Why developers might need to slow down when their project is behind schedule.
Items tagged project management
Some thoughts on the most important qualities for a senior developer.
I must confess to being mildly obsessed with my Strava statistics. I love knowing how steep the hills are that I've ridden up, and how many hundreds of people are faster or slower than me. One of the features I like is the ability to set yourself weekly goals for cycling and running. Part of me loves this. I'm motivated by small but achievable goals. I like ticking boxes and crossing items off my to-do list.
Imagine you're going away on holiday. You decide where to go. You book a hotel. You book flights. You decide what you're going to take. So you make a list. Then you take the things on the list, and you put them in the suitcase.
There are periods in some software projects when the atmosphere gets very strange. It’s what Sir Alex Ferguson would call "squeaky bum time" - deadlines are approaching, and everyone is getting nervous.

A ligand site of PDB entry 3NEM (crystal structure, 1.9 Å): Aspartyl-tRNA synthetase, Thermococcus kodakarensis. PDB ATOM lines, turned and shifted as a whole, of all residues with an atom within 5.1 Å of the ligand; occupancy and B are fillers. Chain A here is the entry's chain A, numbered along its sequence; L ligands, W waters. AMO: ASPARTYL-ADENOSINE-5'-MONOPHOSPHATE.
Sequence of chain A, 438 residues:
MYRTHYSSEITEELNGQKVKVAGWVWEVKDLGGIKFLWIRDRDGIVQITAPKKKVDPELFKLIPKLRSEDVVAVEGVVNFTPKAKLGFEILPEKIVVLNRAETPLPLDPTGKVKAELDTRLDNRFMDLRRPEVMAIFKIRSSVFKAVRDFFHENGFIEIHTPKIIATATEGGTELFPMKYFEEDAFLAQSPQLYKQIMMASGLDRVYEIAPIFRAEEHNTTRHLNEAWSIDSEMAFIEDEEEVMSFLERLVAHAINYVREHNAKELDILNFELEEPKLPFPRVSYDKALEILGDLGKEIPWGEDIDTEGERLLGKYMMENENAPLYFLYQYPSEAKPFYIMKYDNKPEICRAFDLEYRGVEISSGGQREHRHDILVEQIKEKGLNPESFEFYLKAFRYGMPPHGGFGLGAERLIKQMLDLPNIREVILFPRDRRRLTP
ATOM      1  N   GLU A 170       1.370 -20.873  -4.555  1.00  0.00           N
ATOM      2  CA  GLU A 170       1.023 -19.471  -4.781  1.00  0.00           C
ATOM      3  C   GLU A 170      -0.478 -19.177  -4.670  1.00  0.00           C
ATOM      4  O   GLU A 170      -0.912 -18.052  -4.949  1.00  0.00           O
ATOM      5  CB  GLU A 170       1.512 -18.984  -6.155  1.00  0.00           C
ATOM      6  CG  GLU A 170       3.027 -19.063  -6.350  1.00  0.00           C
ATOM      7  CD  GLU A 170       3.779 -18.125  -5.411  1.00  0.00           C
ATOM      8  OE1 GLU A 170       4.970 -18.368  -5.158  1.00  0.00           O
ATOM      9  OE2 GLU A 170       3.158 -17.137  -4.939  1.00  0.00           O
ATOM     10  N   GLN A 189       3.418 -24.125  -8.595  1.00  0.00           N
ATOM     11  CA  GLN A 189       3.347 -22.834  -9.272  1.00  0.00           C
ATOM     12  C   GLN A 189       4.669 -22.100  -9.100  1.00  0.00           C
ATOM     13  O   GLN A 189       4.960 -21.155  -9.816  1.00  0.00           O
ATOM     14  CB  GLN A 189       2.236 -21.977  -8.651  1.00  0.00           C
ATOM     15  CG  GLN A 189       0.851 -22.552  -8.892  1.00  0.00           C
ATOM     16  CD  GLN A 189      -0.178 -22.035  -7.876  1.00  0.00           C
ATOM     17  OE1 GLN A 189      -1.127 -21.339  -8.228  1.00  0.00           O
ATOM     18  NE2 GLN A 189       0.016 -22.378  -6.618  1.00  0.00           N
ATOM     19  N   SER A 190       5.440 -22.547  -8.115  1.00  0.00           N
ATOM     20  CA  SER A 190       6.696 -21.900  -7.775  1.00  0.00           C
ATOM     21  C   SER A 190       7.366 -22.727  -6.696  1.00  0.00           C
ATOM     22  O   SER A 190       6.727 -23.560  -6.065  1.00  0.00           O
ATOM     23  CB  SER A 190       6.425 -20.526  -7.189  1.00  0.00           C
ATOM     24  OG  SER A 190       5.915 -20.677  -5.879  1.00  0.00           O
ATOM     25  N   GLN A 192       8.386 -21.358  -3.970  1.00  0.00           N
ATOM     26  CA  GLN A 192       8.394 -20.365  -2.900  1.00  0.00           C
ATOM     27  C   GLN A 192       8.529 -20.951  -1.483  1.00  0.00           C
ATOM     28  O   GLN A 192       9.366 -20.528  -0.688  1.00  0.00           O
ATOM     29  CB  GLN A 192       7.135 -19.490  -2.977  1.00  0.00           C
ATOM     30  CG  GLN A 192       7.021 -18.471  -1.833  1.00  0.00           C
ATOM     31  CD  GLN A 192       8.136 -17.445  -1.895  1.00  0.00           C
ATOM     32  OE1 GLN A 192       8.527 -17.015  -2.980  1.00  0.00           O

Sudden changes of direction are dangerous If you ride close to the kerb, you'll need to pull out sharply to go around obstacles. It's much better to see hazards early, and steer a gentle course around them. Also, it's much more efficient to plan a route that involves fewer turns.
An email arrives from a client with a bug report. It's not critical and I'm busy working on something else. What I should say is "raise a ticket and we'll investigate in due course", but still it's a struggle to stop myself from jumping out of my current task and straight into it. Partly it's that I don't want to be the jobsworth who tells people to follow the process, and partly it's that I'm not good enough at saying no, but I end up being too helpful for my own good. If you get a reputation as someone who helps people, people will ask you for help first.